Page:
Proponents of factory farming have scoffed at such claims [pdf], but now, scientists have provided definitive evidence that this happens: through genetic analysis, they found that a strain of MRSA, already resistant to one family of drugs, had hopped from people to farmed pigs, acquired resistance to another antibiotic being fed to the pigs, and then leapt back into humans, taking its new resistance with it. That strain, called MRSA ST398 or CC398, is now causing 1 out of 4 cases of MRSA in some regions of the Netherlands [pdf], where it arose, and it has also been found across the Atlantic in nearly half of the meat in US commerce. After this strain arose in 2004, the European Union began a ban the use of antibiotics in livestock feed. In the United States, however, where most of the antibiotics in circulation are being used in farming, no such regulation exists.
Image courtesy of wattpublishing / flickr
For the better part of a century, antibiotics have given doctors great powers to cure all sorts of bacterial infections. But due to bacteria’s nasty habit of evolving, along with widespread overuse of these drugs, disease-causing bacteria are evolving antibiotic resistance at an alarming rate, making it much harder, and at times impossible, to wipe them out. DARPA, the military’s research agency, is eyeing an innovative solution to the problem: Rather than struggling to make better antibiotics, ditch them altogether. It may be time to start killing bacteria a whole new way.
The bacterium Micavibrio aeruginosavorus (yellow), leeching
on a Pseudomonas aeruginosa bacterium (purple).
What’s the news: If bacteria had blood, the predatory microbe Micavibrio aeruginosavorus would essentially be a vampire: it subsists by hunting down other bugs, attaching to them, and sucking their life out. For the first time, researchers have sequenced the genome of this strange microorganism, which was first identified decades ago in sewage water. The sequence will help better understand the unique bacterium, which has potential to be used as a “living antibiotic” due to its ability to attack drug-resistant biofilms and its apparent fondness for dining on pathogens.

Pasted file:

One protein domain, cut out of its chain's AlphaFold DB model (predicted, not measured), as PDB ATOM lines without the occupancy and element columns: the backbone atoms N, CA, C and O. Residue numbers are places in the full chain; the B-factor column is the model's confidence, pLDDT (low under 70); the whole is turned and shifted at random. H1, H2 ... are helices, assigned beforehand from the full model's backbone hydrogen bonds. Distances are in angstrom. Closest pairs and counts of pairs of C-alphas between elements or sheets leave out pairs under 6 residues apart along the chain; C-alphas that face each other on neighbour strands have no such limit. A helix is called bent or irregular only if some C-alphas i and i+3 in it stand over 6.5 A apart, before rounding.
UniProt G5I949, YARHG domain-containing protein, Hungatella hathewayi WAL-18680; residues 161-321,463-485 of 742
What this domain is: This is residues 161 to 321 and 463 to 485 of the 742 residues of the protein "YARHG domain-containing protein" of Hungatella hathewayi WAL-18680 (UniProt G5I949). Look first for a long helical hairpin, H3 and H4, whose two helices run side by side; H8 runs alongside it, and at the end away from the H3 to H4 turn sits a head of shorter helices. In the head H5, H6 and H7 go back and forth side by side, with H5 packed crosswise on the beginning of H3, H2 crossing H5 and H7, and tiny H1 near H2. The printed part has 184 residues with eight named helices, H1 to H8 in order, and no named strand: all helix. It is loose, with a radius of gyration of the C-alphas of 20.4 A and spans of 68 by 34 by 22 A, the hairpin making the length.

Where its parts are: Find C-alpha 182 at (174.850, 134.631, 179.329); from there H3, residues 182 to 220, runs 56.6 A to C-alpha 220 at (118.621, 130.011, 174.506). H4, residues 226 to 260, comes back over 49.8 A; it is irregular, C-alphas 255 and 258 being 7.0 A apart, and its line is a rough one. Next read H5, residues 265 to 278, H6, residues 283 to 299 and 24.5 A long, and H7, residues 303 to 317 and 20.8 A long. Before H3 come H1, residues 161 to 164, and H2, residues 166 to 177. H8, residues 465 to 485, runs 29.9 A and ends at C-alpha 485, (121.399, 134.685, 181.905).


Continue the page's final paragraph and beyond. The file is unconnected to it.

Scientists have generally thought that superbugs are weaker than normal bacteria in drug-free environments because they expend more resources to maintain resistances, as seen by their slower cell-division rates. But researchers have now reported in the journal PLoS Genetics that some antibiotic-resistant superbugs can out-perform their normal cousins even when there are no drugs present. The results suggest that fighting these resilient bacteria will take more than just curbing antibiotic use.
What’s the News: Adding sugar to certain antibiotics can boost their bacteria-battling ability, according to a study published today in Nature. In particular, sugar helps the drugs wipe out persisters, bacteria that evade antibiotics by essentially going dormant only to flare up again once the danger has passed. This technique could lead to the development of inexpensive, more effective treatments for bacterial infections.
What’s the News: A gene that makes bacteria resistant to up to 14 antibiotics has been discovered in bacteria in drinking water and street puddles in the Indian capital of New Delhi by a research team from the University of Cardiff in Wales. Scientists were already aware that microbes bearing this gene, which produces an enzyme called NDM-1, were infecting people in India, but it had been thought that such bacteria were mainly picked up in hospitals. This study shows that the gene, which is capable of jumping from species to species, is loose in the environment.